#import "Game.h"

@implementation Game

-(void) instructions
    //stuff you want the method to do


Because it’s important to be able to test and run your code after every major change, you need to get your application working before you do anything more. Switch back to main.m to actually initialize your game. Replace the “NSLog(@”Hello, World!”);” line and the comment above it in main.m with the following:

        // 1 - Initialize game
        Game* myGame = [[Game alloc] init];
        // 2 - Show instructions
        [myGame instructions];

This is what the above code does:

  1. This line can be summarized as: “Create a pointer to an instance of the Game class named myGame and set its value to be a pointer to an instance of Game that has been created (allocated memory for and initiated).”
  2. This line has myGame run the instance method named “instructions”. Recall that a pointer is not the actual object with its specific methods, it is just a reference to its memory location.

Build and run the program. With any luck, you should see output similar to the following, which confirms the program ran (and ended) appropriately.

It’s also possible that, depending on your Xcode set up and version, that you won’t see anything at all output. As long as you don’t see an error message, this should be fine as well.

Note: In case you’re wondering why you might not see any output, one possible reason is that the above output is from the GDB debugger, which was used in older versions of Xcode. The latest Xcode versions set the debugger to LLDB by default and the LLDB debugger does not output anything if the program itself had no output. Since you still haven’t written any code to output anything, the above will result in there being no output.

Now go back to Game.m – it’s time to decide what you want the instructions method to actually do. For this tutorial, you want it to do the following:

  • Introduce the game scenario and ask for the player’s name;
  • Allocate storage space for the player name;
  • Take input from the keyboard to and store it in the previously allocated storage space.

So the first step is to print a message to the console for the user to read. EASAAAY, right? Within the curly brackets for instructions in Game.m, insert the following:

    // 1 - Show introduction
    NSLog(@"\n\nYour plane crashed on an island. Help is coming in three days. Try and survive.\nType your first name and press enter to continue.");

Just as a reminder, “\n” creates a newline. I chose to double up on them in the beginning to make the text easier to read in the console, because it can get cluttered with time stamps. Feel free to build and run the code whenever you make changes so you can detect any errors early on.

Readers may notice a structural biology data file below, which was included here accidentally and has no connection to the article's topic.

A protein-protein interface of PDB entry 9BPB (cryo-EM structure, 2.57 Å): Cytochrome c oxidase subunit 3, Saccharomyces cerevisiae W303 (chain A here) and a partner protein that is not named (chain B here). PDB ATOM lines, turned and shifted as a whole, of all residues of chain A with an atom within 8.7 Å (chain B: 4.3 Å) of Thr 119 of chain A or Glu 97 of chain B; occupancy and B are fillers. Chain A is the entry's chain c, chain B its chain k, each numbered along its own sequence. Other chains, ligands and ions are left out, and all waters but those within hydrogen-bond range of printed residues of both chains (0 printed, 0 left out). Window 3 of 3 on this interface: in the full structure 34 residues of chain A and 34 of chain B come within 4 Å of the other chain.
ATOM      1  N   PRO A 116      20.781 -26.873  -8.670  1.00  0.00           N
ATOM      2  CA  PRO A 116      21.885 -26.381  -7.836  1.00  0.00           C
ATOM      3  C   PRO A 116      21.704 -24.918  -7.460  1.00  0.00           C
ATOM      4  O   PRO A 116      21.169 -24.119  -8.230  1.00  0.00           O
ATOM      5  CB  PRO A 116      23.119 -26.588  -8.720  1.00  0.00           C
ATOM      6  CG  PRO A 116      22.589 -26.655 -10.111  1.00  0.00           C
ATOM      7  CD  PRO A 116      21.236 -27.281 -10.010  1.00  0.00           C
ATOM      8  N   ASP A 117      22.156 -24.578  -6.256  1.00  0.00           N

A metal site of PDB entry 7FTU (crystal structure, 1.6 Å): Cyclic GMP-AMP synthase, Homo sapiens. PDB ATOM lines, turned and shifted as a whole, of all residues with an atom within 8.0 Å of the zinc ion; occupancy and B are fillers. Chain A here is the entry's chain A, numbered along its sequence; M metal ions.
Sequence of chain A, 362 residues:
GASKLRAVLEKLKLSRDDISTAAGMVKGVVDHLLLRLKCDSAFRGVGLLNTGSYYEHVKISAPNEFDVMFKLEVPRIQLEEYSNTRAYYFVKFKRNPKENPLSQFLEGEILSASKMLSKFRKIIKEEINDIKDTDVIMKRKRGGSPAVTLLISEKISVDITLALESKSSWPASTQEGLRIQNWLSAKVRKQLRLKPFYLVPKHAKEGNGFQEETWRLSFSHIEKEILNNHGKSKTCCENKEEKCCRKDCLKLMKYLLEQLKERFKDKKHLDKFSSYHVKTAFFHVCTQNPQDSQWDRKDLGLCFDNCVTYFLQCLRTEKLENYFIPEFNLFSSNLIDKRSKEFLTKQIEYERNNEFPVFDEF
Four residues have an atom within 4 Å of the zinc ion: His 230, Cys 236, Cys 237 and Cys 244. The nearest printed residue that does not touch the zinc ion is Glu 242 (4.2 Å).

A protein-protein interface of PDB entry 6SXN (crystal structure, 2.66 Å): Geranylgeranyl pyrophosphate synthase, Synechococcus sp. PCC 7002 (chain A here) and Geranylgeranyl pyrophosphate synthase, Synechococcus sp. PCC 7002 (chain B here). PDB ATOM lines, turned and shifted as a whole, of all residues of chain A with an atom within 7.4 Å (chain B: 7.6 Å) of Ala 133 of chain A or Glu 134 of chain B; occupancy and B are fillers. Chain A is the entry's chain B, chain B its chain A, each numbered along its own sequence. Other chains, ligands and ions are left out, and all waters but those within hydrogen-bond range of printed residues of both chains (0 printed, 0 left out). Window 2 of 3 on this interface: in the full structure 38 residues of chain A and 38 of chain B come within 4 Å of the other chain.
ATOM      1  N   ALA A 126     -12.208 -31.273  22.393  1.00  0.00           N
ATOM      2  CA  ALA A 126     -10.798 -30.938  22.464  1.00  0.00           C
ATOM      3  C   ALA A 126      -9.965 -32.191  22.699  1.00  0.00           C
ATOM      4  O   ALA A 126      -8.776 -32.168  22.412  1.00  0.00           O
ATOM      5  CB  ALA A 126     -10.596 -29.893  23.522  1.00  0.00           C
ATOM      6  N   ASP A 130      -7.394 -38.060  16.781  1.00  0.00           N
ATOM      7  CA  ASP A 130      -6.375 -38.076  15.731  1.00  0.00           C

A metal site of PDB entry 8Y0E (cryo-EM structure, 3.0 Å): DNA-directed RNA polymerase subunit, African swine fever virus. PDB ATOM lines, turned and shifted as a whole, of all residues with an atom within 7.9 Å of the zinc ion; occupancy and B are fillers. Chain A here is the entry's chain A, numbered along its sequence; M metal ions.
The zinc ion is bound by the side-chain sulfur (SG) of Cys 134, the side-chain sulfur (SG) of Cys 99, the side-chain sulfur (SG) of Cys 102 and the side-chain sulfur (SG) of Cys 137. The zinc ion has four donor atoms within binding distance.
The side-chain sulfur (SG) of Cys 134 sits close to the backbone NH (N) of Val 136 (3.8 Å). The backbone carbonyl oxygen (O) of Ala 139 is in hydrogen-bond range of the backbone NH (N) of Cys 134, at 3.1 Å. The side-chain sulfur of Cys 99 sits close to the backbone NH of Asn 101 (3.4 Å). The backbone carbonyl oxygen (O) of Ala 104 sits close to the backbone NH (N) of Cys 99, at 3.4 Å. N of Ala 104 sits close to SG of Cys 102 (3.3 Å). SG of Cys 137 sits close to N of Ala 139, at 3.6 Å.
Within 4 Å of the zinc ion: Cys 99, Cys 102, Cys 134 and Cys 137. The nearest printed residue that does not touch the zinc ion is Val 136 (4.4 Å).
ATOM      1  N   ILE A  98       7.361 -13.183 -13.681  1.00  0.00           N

Now you need to create a variable to store the username so that you can use it throughout the game.

The example above uses NSLog() to print out text. More specifically, NSLog() prints out a bunch of characters. The double quotations take all the characters and the spaces between them and creates a string (a consortium of chars). It then proceeds to log (print) the string in the console.

You need to store the user’s input as a string. So add the following to instructions below the NSLog line:

    // 2 - Define storage for name
    char firstname[20];

The above code creates an array, of characters – the word “char” denotes what type of variable you’re creating to store the input and “firstname” is the name of the string of characters. A string is an array of characters. However, it is not true to say that all arrays are strings, because an array could be anything (an array of children, integers, zombies, etc.). A string is just a specific type of an array.

Note: An array is simply a collection of data where you can easily access each element by referring to an index. For instance, 10 people standing in a row would be equivalent to an array since you can refer to each individual in the line as #1, #2 etc. An array is pretty similar to that in computer terms.

Back to the code snippet above: the “[20]” indicates that the string can hold 19 chars or 19 different items (1st, 2nd, 3rd…20th).

The reason the array can hold 19 different characters instead of 20 is due to the fact that character arrays usually have a marker which indicates the end of the string. This marker is the null character and so if you had filled in every position in the above character array, the null character would go in the final (20th) position and so you can only fit in 19 characters in the array.

Now you need to use scanf() to receive input from the user. Add the following below your last line of code:

    // 3 - Receive input via keyboard
    scanf("%s", &firstname);